The Galloway lab is focused on the role that small DNA viruses play in cancer, including the high risk human papillomaviruses (HPV) in anogenital cancers, genus beta HPVs in squamous cell skin cancers, and the Merkel cell polyomavirus (MCPyV) in Merkel cell carcinomas. We have taken a broad based approach that includes mechanistic studies into how the viral oncoproteins contribute to neoplasia, and molecular epidemiologic studies into the natural history of viral infections and risk factors that are associated with the development of these cancers.
We have sought to determine how the HPV 16 E6 and E7 oncoproteins disrupt the cell cycle checkpoints that normally maintain genomic integrity, and how E6/E7 facilitates the immortalization of primary human cells in culture. In ongoing studies we are interested in how the E6 protein regulates expression of hTERT, the catalytic subunit of telomerase. HPV 16 E6 targets two isoforms of NFX1, promoting degradation of the NFX1-91 transcriptional repressor, and stabilizing the hTERT mRNA in concert with NFX1-123. We are also studying the genus beta E6 proteins, investigating the mechanisms by which they block apoptosis, and disrupt p53 activity by targeting the coactivator p300.
To aid in epidemiologic studies we have developed serologic assays to detect and characterize papillomavirus and polyomavirus-specific antibodies. The recent establishment of multiplex assays in our lab is affording a more comprehensive assessment of the prevalence of HPV and HPyV infections. In collaborative studies we are assessing HPV antibodies following natural infection in cohorts of young and mid-adult women, young men, and vaccinees (Dr. Laura Koutsky). We are determining whether markers of genus beta HPV infections predict the development of skin cancer in organ transplant recipients (Drs Margaret Madeleine, Dan Berg, Connie Davis and Peggy Porter), and similarly the association of MCPyV antibodies in Merkel cell carcinoma (Dr. Paul Nghiem).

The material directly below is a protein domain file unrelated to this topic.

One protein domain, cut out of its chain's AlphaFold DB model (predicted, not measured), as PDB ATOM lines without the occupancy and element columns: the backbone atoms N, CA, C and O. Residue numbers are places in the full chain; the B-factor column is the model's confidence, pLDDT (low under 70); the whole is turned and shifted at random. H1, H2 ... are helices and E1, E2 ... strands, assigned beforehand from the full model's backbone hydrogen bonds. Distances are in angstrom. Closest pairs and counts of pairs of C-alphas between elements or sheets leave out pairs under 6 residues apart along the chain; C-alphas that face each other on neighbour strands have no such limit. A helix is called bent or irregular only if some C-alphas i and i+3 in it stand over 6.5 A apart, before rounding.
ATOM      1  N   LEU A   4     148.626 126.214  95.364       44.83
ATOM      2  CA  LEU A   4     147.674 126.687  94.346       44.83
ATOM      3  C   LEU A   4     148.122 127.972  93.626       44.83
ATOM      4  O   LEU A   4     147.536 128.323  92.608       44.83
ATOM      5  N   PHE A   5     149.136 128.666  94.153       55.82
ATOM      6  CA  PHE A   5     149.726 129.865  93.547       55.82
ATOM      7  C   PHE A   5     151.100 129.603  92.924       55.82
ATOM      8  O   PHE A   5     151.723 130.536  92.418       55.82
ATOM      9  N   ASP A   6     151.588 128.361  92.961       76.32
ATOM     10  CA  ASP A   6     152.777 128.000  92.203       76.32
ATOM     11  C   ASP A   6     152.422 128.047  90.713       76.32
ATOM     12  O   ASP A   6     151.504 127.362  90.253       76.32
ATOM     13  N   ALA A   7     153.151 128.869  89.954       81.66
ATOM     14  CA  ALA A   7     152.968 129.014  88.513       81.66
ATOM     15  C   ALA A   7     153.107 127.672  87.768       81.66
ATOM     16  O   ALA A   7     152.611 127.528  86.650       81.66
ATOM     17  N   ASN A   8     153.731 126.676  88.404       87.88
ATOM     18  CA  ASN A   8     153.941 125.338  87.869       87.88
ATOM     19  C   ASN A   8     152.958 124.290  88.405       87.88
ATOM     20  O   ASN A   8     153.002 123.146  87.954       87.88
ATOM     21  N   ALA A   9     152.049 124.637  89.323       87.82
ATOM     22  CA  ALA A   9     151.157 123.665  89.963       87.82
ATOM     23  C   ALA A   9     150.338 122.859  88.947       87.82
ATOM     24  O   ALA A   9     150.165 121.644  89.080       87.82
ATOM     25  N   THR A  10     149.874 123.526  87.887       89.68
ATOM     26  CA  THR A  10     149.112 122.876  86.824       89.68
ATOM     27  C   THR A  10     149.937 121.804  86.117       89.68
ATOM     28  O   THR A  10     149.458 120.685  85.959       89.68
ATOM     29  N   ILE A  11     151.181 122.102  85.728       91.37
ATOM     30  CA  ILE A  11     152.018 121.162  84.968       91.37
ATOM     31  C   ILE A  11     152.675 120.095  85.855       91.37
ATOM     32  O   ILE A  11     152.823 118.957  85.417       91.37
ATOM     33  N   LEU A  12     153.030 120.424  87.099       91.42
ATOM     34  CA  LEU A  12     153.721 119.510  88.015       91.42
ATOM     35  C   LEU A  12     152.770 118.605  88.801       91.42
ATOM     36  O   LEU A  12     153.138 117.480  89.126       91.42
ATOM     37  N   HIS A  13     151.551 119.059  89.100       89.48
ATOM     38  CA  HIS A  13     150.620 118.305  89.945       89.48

In addition to viral oncogenes, we have studied the contributions of cellular oncogenes such as c-Myc and Ha-Ras to immortalization of human cells. In collaboration with Dr. Carla Grandori we have developed expression signatures for cells expressing these oncogenes and are examining how the RecQ helicases facilitate proliferation in c-Myc expressing cells and tumors.